Multiple Ports on Your PC: What Do They Do for You?
The back of your PC is a rich source of connectivity. Ports and connectors exist for just about any device you can find, though some may be more obscure than others. In today’s USB-centric PC, it’s sometimes easy to forget that other connectivity options exist. Even USB isn’t just USB any longer.
Let’s walk through the plethora of connection types you could conceivably find on PCs, and their possible use. We’ll start with the most modern connections and work backwards. At the end, we’ll touch on possible connections you’ll see in future PCs.
While the examples here focus on desktop PCs, most of these connections are available on various laptop PCs as well.
For an examination of common and not-so-common connections that you may find on your system's motherboard, see "Motherboard Port Guide: Solving Your Connector Mystery."
USB used to be simple. You had USB 2.0 and… that was it. USB 1.0 connections existed for a brief time, but once USB 2.0 came along, with substantially better throughput, it became widely adopted. As with any widely adopted standard, variants appeared. Let’s look at some flavors of USB you might find, and how they might vary.
USB 2.0 is the standard port type. These days, mice, keyboards, hard drives, optical drives, printers, and just about anything else can be found in a USB 2.0 flavor to plug into one of these ports. Even with the emergence of USB 3.0 (SuperSpeed USB), USB 2.0 is still the most versatile connection.
This particular type of USB port ships on certain recent Asus-manufactured motherboards. This is a standard USB 2.0 port, and can be used as a normal connection to USB 2.0 devices. However, it’s also able to auto-install a BIOS. You need to copy a special BIOS flash program to a USB flash memory key, as well as the BIOS you want to install. Then press a button next to the port when the system is powered up, and the BIOS auto-installs. This is a pretty geeky feature, tailor-made for hard-core enthusiasts who may have gotten themselves into trouble with severe overclocking or other tweaks.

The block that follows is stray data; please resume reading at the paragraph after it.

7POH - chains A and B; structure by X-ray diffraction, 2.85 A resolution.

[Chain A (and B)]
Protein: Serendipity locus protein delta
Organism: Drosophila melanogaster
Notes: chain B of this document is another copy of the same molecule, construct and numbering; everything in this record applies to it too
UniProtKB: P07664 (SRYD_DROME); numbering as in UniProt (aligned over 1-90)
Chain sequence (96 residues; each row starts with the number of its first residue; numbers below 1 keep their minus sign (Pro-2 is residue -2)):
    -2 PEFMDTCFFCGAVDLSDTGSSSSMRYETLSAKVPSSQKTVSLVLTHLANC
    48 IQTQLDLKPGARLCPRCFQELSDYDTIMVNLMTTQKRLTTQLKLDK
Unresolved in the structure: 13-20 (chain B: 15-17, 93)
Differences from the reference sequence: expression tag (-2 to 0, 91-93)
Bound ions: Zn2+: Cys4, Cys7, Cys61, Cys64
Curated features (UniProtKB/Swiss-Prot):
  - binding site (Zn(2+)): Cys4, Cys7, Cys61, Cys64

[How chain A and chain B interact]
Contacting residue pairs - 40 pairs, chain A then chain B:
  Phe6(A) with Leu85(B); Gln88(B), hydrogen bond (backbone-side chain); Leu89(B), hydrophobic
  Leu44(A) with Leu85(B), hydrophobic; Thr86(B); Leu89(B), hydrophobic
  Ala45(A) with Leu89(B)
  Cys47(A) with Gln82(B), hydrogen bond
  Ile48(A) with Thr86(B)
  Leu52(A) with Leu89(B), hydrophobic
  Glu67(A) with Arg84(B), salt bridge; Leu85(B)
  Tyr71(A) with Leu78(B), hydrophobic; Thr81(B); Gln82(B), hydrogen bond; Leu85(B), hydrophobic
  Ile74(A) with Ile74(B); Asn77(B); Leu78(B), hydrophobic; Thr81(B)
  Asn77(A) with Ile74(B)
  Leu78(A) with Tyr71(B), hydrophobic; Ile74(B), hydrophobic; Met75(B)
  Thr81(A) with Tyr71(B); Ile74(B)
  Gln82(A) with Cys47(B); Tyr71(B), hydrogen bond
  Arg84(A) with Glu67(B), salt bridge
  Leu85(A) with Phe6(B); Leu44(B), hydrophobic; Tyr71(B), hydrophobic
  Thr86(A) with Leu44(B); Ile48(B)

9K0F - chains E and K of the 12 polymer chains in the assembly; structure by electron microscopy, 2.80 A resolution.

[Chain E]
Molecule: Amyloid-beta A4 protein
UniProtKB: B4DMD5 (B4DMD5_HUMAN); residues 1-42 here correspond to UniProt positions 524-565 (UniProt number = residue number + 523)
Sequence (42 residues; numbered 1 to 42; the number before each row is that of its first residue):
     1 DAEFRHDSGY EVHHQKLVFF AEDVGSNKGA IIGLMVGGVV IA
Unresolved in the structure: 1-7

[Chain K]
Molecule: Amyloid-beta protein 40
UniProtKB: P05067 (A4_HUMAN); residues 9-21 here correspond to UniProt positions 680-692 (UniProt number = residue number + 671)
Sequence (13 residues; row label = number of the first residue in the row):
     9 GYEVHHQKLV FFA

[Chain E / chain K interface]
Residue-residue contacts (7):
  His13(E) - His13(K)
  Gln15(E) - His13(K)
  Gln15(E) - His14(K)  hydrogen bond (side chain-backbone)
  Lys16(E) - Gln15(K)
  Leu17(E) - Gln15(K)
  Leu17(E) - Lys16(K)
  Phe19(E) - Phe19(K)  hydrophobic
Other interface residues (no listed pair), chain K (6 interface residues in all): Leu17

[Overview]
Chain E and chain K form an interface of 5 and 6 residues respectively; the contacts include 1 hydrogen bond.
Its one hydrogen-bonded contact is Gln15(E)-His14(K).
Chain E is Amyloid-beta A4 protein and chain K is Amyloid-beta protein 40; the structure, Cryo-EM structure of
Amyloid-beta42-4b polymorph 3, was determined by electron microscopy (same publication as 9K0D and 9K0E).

These types of ports are available on motherboards made by Asus, Gigabyte and possibly other manufacturers. It increases the available trickle current out of the USB port to charge up mobile devices like smartphones and tablets. This is in response to devices like Apple’s iPad, which requires more current to charge than the normal USB 2.0 port might supply to charge in a reasonable amount of time.
USB 3.0 is the latest version of USB, and is also known as SuperSpeed USB. It increases maximum throughput to 5 gigabits per second (625MB per second.) Most PCs implement USB 3.0 through a discrete chip built onto the motherboard, but some AMD chipsets have USB 3.0 built into the PC’s core logic. Intel will be building USB 3.0 into its core logic in its next-generation Ivy Bridge chipsets.
USB 3.0 is backward-compatible, so you can plug in USB 2.0 devices, but you’ll get only USB 2.0 speeds. Also, USB 3.0 cables are different than earlier USB cables, so be sure to get the right cable type for your USB 3.0 device, if your spiffy SuperSpeed USB gizmo didn’t include a cable in the box.
Next: eSATA, Audio, and Networking